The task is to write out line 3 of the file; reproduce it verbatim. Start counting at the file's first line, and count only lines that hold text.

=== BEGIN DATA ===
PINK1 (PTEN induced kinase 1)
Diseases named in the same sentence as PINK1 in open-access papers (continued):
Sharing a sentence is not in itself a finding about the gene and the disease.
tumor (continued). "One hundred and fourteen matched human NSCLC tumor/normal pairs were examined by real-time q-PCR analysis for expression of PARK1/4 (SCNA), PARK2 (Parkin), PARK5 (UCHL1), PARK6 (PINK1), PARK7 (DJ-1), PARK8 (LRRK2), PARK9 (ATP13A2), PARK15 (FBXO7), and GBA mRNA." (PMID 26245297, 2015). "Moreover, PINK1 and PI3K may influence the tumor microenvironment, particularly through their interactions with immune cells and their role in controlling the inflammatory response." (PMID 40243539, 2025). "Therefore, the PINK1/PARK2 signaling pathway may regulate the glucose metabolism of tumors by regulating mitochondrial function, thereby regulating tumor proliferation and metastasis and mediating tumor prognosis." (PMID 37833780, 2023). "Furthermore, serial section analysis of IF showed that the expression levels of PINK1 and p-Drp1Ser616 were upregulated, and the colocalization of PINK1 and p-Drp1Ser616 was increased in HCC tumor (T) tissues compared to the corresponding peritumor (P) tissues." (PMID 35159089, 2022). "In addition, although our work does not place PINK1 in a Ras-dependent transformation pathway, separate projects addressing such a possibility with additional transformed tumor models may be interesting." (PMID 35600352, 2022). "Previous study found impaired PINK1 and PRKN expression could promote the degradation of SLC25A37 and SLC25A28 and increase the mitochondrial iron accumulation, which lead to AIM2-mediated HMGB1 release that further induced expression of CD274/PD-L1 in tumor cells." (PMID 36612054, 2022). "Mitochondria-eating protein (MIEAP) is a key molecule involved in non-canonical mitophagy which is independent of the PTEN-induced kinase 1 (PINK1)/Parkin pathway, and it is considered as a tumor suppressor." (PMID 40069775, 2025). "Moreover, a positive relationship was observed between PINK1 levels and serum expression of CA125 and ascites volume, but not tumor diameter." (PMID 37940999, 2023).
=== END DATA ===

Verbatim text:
Sharing a sentence is not in itself a finding about the gene and the disease.